Why you shouldn’t use your Mortgage as a Debt Consolidation Tool

Many people can find it hard to keep track of a large number of debts from different sources. With perhaps multiple credit card debts, car loans, unsecured loans or student loans, debt consolidation is a tool which brings all the different payments together and allows for one monthly payment, usually at a reduced interest rate. However there is a marked difference between mortgage debt and other debt, and that is the mortgage loan is secured, with your home offered as collateral.

Whilst debt consolidation can be an excellent way to bring debt under control it only works effectively if it isn’t seen as an opportunity to continue spending your way back into yet more debt. Using your mortgage for debt consolidation is a very risky business. Effectively all your current debt is added to your outstanding mortgage debt and still needs repaying.

The longer term option which debt consolidation gives you can lead to the presumption that the debt has gone away and that you have control of your finances again, which clearly isn’t the case. All you will have done is added more costs to your mortgage, through the sum of debt consolidated; the additional high costs of refinancing; and the additional interest which you will pay in total.

The advantage which people perceive through using their mortgage for debt consolidation is the overall lower interest rate. However just because the monthly payment towards the overall debt is reduced it does not mean you will pay back less, but quite the opposite. An extended loan will mean that the original debts now cost more in total interest repaid. When the costs of obtaining an equity loan to complete the transaction are added in, the process of using your mortgage as a method of debt consolidation is actually fiscally unwise as well as risky.

Another reason why using your mortgage to consolidate debt is foolish is that it reduces the equity you have built up in your property. The greater the equity you have, the more security you have in your home, and less risk of foreclosure if you run into further financial problems. High equity coupled with an excellent credit score will allow you to obtain preferential interest rates which will enable you to pay the mortgage down more quickly, thus ensuring your home belongs to you rather than the lending institute which gave you the mortgage.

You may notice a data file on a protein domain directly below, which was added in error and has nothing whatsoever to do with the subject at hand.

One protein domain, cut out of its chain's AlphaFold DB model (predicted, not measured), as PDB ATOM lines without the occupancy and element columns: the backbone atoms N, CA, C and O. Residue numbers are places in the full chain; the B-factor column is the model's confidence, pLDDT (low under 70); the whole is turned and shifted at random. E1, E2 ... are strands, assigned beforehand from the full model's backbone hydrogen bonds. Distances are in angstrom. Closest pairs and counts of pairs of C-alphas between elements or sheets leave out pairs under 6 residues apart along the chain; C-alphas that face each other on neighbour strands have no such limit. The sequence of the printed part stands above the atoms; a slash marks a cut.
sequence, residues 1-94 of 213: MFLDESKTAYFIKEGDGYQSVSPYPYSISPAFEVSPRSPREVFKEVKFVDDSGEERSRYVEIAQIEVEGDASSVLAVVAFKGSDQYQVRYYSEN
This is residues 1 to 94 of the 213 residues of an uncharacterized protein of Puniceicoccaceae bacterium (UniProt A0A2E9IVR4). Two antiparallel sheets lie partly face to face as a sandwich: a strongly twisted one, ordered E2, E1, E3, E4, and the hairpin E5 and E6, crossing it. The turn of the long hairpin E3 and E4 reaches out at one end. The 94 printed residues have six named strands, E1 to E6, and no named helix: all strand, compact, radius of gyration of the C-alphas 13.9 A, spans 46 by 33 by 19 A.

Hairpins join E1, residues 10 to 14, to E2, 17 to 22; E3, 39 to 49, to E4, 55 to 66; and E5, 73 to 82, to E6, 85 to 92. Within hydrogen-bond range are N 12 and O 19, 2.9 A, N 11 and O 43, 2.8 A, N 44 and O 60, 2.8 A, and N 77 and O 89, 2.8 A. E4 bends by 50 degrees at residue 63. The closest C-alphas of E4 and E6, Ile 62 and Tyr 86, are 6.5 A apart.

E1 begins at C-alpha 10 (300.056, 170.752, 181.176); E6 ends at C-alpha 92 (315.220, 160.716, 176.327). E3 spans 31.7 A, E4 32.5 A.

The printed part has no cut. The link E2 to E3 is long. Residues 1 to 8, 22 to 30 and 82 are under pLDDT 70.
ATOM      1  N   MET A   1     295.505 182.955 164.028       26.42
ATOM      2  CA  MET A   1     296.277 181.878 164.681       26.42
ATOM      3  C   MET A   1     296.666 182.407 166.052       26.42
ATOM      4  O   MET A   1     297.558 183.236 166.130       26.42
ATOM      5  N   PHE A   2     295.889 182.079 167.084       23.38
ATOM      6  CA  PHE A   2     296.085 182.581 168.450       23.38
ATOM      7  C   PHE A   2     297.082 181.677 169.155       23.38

Way too many people have borrowed against the equity in their homes, believing themselves to be richer than they were due to rising house values. Fluctuating house prices can bring negative equity, and the home owner’s goal should be to establish as much equity as they can without borrowing against it.

Debt consolidation can be an excellent tool to bring your debts under control, but there are other less expensive and safer options than using your mortgage. Balance transfer cards can be used to consolidate credit card debt; student loans can be consolidated together; and even an unsecured loan for debt consolidation is a better move than risking your home, even if the interest rate is higher.

Although it may seem harder to address the debt directly through budgeting and concentrating on paying it down aggressively, it is a much wiser option than using your mortgage to borrow against. The discipline required to pay down the debt will lead to overall better control of your future finances, and the pain will be relatively short lived compared to the far greater risks you face when using your home as a method of debt consolidation.

It is worth remembering that second mortgages which have been used as a method of debt consolidation have resulted in a higher incidence of foreclosures. The risk has proven to be quite high and should be avoided in favor of other less risky options. As a method of consolidating debt, it is hard to see when using your mortgage ever makes sense in the circumstances.